Embodying the Universal in the Particular
[Editor’s Note: Throughout the month of April, Art of the Rural will share a series of new writing and multimedia from HowlRound about the twenty-one-year artistic collaboration between Pregones Theater and Roadside Theater. The collaboration bridges two vast geographies and cultures, Puerto Rican and Appalachian, and two distinct aesthetics. Curated by Imagining America’s Jamie Haft and Dr. Arnaldo López of Pregones Theater/PRTT, the series explores the creation of BETSY!, a musical about a Bronx singer and performer uncovering the secrets of her family’s history.
BETSY! offers an important lens on a long-term rural-urban exchange and the many threads of commonality along America’s rural-urban continuum. This series is part of a strategy to develop new scholarship and multimedia about the vision, values, practice, and complexities of intercultural artistic collaboration, which will eventually be digested into a learning guide for teaching BETSY!. We’re proud to share the work of HowlRound, Imagining America, Roadside Theater, and Pregones Theater. BETSY! the musical premieres off-Broadway, April 9-26, 2015 (purchase tickets by clicking here).]
Today, we are sharing excerpts from two essays recently published as a part of Imagining America and HowlRound’s celebration of BETSY!. Authors Ben Fink and Elise Santora conjure those moments we share with a work of art when our soul recognizes it’s likeness in the stories of another.
Developing BETSY! in 2006 at Pregones Theater in the Bronx. Photo by Erika Rojas.
From Elise Santora’s essay, “Embodying the Universal in the Particular”:
“Through my experiences, I have come to believe that every role comes just at the right time for me to play it. But at the same time, I know it will make me uncomfortable in some way. In that discomfort exists the challenge I must tackle as an artist. Like life itself, I find acting not a purely joyous experience.”
“These women make no apologies and have no self-pity. They possess unfiltered hope of making a life within the confines of survival—of war, hunger, abandonment, and all the harshness that accompanied the majesty of an unspoiled American wilderness. I felt each woman’s presence through her music and words, their will to survive for their children, and for a future better than they would ever expect to experience.”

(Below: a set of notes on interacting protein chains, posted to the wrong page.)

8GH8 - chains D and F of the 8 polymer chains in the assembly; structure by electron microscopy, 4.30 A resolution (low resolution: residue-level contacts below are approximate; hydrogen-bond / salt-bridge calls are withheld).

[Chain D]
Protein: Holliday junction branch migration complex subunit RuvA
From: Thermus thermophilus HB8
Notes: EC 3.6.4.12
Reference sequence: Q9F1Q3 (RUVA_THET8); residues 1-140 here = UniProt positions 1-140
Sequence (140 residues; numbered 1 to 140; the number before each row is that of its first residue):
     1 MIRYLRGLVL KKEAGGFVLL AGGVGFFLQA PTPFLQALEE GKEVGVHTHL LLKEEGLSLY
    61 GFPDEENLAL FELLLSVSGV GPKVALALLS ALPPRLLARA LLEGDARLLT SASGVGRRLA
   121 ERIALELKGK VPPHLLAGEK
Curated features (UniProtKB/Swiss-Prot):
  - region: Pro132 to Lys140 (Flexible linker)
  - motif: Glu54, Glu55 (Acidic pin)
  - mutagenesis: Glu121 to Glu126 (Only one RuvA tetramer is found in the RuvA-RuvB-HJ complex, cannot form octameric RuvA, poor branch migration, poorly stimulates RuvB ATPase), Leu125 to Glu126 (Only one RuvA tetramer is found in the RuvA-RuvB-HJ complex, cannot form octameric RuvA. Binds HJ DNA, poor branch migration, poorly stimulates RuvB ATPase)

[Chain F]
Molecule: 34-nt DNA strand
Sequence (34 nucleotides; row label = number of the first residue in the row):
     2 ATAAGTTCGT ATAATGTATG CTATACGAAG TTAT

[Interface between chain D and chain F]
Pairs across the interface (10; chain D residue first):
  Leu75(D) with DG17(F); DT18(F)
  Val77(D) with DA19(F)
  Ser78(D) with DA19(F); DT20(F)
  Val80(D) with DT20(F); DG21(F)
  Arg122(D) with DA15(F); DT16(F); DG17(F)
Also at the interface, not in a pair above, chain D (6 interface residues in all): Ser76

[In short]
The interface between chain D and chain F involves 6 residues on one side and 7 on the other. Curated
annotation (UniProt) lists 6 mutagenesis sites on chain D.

“Like Betsy, I have had to piece together my own family story, of meeting my own mother’s mountain people in Puerto Rico much later in life, with my own spirits traveling in tow.”
South Jersey families work with Ben Fink at Appel Farm.
From Ben Fink’s “Constructing a Bridge Culture”:
“Before Roadside and Pregones existed as companies, Appalachia and the Bronx were already playing tag at the bottom of the Fed’s annual list of America’s most economically distressed communities. After several years of following which community was winning, I reasoned the Bronx must be an enclave of Appalachia’s dear lost cousins—or perhaps vice versa.” – Dudley Cocke, Roadside Theatre
“They’re both examples of “negative” solidarity, solidarity based on the shared experience of oppression. Yet if two (or more) cultures want to work together toward ending that oppression, many organizers would argue, this kind of negative solidarity won’t be enough. They also need positive solidarity: a base of shared experiences, shared memories, and above all shared cultural traditions to build on. BETSY!, both the show itself and the twenty-one-year history of cultural exchange and artistic collaboration that produced it, can be seen as a sustained effort to construct this kind of positive solidarity… Will our families from Appel Farm find their own place on the span that Roadside and Pregones have built? And in doing so, discover the strength of their own postings? We’re excited to find out.”
Read more here: http://howlround.com/constructing-a-bridge-culture
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